I was sitting in my seat way up in the top level at the back of the arena. This is the 5th time I’ve seen the band, the first being way back in 1972, and I was still pretty excited and really looked forward to it. I was quite a distance away from the stage, but it gave me a great view of the whole arena. This was very much a classic rock show with crowd pleasing songs, drawn largely from “Fleetwood Mac”, “Rumours” and “Tusk”, excellent visuals, and great individual performances by each member of the band. Stevie still manages to pull off her gypsy, hippy rock chick image, all swirling skirts, twirling folk dancing, and even we even saw the return of her top hat towards the end of the show. She may have reworked some of the songs to remove the higher parts, but her vocals remain stunning. It would be easy to say that Lindsey Buckingham is the star of the show.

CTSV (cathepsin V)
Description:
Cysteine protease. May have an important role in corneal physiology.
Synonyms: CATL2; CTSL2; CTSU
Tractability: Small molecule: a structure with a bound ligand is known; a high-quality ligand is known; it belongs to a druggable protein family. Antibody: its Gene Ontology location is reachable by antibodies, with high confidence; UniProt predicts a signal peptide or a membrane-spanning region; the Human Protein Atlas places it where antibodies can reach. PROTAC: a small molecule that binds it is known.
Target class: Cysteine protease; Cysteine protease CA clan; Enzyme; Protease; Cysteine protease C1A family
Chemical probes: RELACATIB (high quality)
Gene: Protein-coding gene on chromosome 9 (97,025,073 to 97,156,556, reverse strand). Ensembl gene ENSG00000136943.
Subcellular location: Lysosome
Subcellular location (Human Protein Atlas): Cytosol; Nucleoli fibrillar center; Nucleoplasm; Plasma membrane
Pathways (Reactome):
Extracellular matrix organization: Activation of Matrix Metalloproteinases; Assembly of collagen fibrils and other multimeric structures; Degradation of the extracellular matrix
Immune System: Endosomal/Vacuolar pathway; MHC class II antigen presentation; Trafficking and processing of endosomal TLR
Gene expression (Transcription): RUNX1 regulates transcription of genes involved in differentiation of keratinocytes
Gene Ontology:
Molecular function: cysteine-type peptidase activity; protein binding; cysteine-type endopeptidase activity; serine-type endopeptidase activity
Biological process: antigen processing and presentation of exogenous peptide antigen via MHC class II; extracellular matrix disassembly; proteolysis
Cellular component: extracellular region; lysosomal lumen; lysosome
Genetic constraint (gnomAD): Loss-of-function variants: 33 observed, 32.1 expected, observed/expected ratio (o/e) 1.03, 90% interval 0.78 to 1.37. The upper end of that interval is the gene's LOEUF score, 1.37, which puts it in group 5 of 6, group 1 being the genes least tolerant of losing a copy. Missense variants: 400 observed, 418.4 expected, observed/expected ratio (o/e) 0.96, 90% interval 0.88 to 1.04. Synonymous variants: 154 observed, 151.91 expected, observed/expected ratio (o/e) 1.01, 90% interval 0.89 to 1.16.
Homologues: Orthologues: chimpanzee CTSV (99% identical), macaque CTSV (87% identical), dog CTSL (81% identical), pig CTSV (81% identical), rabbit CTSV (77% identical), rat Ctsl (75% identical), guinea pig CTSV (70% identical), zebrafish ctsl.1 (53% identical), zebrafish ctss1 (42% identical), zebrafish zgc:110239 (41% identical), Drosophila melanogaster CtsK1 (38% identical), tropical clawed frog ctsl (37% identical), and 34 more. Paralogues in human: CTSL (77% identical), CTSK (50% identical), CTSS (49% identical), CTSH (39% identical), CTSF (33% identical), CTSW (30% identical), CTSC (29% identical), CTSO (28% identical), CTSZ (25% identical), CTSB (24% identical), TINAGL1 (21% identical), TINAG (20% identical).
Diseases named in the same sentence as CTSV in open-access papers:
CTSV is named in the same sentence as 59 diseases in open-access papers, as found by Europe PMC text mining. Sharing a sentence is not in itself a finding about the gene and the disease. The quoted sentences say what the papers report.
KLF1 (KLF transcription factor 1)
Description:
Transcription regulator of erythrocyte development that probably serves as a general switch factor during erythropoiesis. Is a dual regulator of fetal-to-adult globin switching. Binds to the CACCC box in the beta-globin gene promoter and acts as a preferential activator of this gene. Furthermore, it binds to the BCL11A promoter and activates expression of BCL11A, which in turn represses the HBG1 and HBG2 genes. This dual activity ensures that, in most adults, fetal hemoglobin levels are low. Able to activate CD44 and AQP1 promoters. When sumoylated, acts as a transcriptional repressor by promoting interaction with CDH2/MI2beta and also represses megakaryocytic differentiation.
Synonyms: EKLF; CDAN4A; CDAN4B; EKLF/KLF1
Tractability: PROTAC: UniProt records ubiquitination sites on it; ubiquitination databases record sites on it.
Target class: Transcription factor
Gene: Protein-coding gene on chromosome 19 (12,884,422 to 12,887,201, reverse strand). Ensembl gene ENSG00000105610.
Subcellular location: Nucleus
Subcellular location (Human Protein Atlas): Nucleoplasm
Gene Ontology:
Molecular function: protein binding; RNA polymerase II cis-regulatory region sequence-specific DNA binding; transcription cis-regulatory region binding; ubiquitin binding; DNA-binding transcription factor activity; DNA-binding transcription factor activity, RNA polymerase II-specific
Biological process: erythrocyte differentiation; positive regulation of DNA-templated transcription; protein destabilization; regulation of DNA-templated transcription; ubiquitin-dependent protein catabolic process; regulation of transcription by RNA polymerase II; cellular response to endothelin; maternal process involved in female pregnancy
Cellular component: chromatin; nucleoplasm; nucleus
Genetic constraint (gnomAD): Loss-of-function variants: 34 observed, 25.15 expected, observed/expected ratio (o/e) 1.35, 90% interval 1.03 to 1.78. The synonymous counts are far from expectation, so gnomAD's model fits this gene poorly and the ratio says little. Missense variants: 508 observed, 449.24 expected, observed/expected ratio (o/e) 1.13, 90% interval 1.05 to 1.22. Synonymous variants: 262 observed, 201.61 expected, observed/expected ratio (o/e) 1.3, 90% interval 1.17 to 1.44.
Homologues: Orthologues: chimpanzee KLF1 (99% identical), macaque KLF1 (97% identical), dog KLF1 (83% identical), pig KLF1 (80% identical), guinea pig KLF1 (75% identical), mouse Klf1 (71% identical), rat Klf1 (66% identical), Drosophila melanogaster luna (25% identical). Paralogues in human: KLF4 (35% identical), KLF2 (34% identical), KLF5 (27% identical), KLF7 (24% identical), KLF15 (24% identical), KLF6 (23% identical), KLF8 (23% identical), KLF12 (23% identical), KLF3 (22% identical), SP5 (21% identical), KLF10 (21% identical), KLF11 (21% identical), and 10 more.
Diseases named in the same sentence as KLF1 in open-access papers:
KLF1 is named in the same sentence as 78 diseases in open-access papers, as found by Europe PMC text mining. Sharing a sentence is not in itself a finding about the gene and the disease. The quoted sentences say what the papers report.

The Night I saw Fleetwood Mac...
Lolly Does London

We’d gotten the tickets in March: Fleetwood Mac in London town. Don’t mind if I do.

I’d been hooked since watching their documentary.  And much like when Harry Styles got his first tattoo, we all remember where we were the day that it aired, don’t we?  (For me, it was the early hours of a Monday morning, drinking the remnants of the weekend before the onset of a black suit and a headset as the inevitable Brick Lane mouse twerked in the corner).

Continue to the full review/experience (entertaining read)

Live Review: Fleetwood Mac @ London O2 Arena, 24/09/2013
Fan Photos on Facebook
By Rachael Scarsbrook

In 2011, I felt like the luckiest person in the world for being able to see Brit-pop icons Pulp headline Reading festival. Earlier this year I felt even luckier when I witnessed The Rolling Stones headline the Pyramid Stage at Glastonbury.

Yet neither of these majestic live music experiences could have prepared me for the pure perfection that was seeing Fleetwood Mac. A band whose music has been in my life since early childhood courtesy of my dad and a band that tonight, made all of my wildest dreams come true.